Teacher Wellbeing – How to avoid burnout.

Avoiding burnout is crucial to keep teachers in the classroom teaching.

I am sure we have all been there… Stressed and tired, hyper and fuzzy brained after one (or 4!) too many coffees… Just trying to make it through the day. Teaching is hard, it is AMAZING but hard. I’ve worked all sorts of crazy jobs (try 6 days at sea on a tiny fishing boat or 12 hour night shifts in a potato factory), but I have never been as tired as I am after a days teaching. Often I find myself falling asleep on the sofa by about 6.30pm.

I think we are all of the same opinion about the challenges that teachers face. But some will resent it more than others and leave the profession. I know I almost did.

There came a point where it was getting to be just too much. I was miserable, my partner was fed up with how gloomy I was all the time. It was taking over my life. Anyone I spoke to, at any point of the day, would get an earful from me about teaching. It consumed my conversations and even my dreams.

Once I had got to the point where I was Googling ‘alternative jobs for teachers’ I knew I needed to make a decision. Was I going to quit this profession and become another victim of the shocking statistics around teacher retention? Or was I going to do something to make my situation better, in the teaching profession.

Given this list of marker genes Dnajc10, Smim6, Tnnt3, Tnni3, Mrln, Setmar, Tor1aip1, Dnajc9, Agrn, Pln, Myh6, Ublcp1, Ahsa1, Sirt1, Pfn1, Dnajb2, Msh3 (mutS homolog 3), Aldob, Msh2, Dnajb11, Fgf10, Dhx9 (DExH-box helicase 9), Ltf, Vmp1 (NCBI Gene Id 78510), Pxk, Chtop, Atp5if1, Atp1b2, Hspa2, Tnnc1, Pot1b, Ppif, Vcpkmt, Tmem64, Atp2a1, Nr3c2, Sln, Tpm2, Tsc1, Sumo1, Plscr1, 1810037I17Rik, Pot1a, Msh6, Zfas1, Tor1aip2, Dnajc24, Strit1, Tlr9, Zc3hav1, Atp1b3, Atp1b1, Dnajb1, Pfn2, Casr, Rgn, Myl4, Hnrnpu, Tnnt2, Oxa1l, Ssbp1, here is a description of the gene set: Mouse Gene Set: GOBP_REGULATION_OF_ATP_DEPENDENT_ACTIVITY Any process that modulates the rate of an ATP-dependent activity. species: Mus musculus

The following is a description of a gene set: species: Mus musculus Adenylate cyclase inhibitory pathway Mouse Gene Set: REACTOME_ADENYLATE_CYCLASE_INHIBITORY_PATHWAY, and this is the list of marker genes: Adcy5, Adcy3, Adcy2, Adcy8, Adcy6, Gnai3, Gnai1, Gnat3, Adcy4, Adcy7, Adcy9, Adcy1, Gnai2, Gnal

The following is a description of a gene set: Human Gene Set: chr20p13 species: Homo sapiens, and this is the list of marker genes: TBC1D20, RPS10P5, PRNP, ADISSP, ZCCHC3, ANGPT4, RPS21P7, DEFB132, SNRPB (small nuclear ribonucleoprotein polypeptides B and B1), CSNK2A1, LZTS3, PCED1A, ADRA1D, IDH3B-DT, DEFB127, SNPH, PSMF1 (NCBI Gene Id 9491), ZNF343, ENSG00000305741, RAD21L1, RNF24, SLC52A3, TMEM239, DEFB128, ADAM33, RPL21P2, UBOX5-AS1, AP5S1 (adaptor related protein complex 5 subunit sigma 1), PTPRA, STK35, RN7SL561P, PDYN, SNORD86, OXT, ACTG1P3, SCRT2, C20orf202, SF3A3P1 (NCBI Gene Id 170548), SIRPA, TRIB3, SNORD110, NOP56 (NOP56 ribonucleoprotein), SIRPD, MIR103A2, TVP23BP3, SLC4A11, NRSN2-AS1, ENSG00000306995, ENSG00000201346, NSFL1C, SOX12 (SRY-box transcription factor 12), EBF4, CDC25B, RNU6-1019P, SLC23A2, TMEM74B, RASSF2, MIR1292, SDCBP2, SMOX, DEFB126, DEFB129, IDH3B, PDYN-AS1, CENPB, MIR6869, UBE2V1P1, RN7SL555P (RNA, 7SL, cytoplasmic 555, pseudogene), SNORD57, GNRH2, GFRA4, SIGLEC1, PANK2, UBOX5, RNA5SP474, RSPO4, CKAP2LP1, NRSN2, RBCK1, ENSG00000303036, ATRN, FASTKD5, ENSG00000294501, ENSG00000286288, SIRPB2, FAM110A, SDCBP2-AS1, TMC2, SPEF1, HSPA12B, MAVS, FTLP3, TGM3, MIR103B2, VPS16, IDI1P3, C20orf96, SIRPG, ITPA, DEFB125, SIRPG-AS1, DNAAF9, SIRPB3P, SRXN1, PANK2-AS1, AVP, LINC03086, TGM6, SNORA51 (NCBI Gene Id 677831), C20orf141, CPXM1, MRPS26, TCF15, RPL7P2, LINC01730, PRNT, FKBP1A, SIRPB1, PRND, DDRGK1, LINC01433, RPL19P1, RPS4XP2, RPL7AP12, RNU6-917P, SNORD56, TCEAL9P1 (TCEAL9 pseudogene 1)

As it happened, moving countries to teach abroad* was just the move I needed (not drastic at all 😂). Seeing a new school, with new ways of teaching reignited my passion for teaching and I learned to work with the job, instead of battling against it. I stopped taking my laptop home, and I learned how to switch off at the end of the day. *Disclaimer, I am not suggesting that you need to move countries too… That was already in my plans!!*

Part of this was due to realising that, no matter how hard you work, you can never be the perfect teacher, all day every day. So, I used technology and planning to my advantage, I have outlined some of my techniques below:

  1. Set up Google Classroom for each class. It takes a bit of forward planning to start with, but saved me so much planning time later on down the line, plus you can add to it as often as you like.
    • For my senior classes with exams I set them up with websites/YouTube videos/PPT’s to help them with revision, along with revision tasks and past exam questions to practice.